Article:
Among the highest ranking German soldiers of World War II were particularly well-known and popular , the “Desert Fox” General Marshal Erwin Rommel, and the “Hero of Narvik,” Generaloberst Eduard Dietl. It’s not just their above-average popularity that these two men had in common. Rather, it is not difficult to draw more similar parallels with regard to origin and development. It starts with the fact that both were somewhat equal and were born in the first years of the reign of the last German Emperor, Wilhelm II. Both came from the southern German area, both were “Troopers” and not General Staff members, and both understood how to impress and shape young people as a teacher at officer schools young people and as higher commanders drag their soldiers in seemingly hopeless situations to peak performance. And finally, both of them died as a mid-fifties during the war one not natural death and not even by enemy action: Rommel supported the Nazi seizure of power and Adolf Hitler, although his reluctant stance towards antisemitism, Nazi ideology and level of knowledge of The Holocaust remain a matter of debate among scholars. In 1944, Rommel was implicated in the 20 July plot to assassinate Hitler. Due to Rommel’s status as a national hero, Hitler desired to eliminate him quietly instead of immediately executing him, as many other plotters were. Rommel was given a choice between committing suicide, in return for assurances that his reputation would remain intact and that his family would not be persecuted following his death, or facing a trial that would result in his disgrace and execution; he chose the former and committed suicide using a cyanide pill. Rommel was given a state funeral, and it was announced that he had succumbed to his injuries from the strafing of his staff car in Normandy On 23 June 1944, the Ju 52 aircraft carrying Generaloberst Eduard Dietl, General der Infanterie Thomas-Emil von Wickede, age 51, General der Gebirgstruppe Karl Eglseer, age 53, Generalleutnant der Gebirgstruppe Franz Rossi and three other passengers crashed in the vicinity of the small village of Rettenegg, Styria. There were no survivors.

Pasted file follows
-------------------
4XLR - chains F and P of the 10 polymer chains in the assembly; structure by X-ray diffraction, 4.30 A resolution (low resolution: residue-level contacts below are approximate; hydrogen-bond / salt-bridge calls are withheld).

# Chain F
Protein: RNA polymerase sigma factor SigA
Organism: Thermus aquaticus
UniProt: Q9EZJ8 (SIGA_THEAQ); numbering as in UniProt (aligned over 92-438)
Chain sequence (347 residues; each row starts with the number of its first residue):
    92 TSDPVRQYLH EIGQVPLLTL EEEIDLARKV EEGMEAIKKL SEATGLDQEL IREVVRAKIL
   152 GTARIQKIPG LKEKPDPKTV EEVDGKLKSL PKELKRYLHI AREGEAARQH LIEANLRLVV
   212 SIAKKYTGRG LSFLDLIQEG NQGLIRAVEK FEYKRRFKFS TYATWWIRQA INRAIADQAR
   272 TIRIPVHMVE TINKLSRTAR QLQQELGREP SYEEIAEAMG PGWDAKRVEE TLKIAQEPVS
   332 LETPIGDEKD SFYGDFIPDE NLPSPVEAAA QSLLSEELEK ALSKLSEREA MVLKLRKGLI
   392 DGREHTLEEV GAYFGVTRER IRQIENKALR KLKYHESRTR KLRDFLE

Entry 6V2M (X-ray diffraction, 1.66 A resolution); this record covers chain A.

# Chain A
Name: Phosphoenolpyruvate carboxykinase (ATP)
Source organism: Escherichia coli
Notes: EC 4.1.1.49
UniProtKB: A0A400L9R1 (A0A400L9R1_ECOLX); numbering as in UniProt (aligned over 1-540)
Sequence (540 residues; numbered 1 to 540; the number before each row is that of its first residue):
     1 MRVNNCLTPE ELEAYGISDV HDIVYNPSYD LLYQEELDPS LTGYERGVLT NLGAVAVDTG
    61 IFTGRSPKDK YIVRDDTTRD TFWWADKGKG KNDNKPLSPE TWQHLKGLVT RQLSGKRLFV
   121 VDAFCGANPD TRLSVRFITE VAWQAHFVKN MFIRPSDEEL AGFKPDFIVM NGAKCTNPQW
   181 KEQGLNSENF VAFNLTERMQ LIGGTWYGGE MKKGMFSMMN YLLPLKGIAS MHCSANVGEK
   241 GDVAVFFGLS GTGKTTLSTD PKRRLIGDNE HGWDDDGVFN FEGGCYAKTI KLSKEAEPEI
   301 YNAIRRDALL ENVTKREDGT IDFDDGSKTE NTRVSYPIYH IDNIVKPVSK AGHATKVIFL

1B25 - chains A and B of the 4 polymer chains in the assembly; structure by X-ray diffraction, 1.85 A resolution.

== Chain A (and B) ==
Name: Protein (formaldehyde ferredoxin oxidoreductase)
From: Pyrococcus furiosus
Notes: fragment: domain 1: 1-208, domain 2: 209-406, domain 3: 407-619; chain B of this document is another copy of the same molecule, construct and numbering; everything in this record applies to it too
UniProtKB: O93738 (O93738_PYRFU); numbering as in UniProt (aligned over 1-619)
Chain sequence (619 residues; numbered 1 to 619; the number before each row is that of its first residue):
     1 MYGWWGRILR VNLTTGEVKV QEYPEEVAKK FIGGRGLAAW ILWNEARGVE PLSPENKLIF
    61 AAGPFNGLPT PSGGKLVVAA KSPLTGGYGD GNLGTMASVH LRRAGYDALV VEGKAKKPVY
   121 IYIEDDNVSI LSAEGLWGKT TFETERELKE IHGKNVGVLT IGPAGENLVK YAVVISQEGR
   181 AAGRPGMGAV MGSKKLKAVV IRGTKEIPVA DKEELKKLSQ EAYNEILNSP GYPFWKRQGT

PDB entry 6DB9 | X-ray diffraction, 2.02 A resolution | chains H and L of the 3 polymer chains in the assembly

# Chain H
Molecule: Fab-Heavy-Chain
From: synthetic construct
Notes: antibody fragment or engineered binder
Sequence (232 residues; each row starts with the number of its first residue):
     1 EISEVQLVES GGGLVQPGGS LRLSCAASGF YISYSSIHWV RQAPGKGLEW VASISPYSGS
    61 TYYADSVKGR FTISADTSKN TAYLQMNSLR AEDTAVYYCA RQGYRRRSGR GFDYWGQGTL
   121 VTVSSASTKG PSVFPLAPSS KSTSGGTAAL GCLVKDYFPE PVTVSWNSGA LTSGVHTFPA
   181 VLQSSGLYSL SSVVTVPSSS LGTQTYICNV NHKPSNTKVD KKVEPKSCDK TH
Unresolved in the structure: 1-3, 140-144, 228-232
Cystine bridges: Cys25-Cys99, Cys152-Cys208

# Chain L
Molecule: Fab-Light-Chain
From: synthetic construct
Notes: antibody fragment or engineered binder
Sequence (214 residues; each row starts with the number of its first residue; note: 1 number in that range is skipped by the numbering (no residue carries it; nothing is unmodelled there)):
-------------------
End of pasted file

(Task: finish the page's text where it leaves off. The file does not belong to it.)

Rommel’s suicide ground monument Dietl’s crash ground monument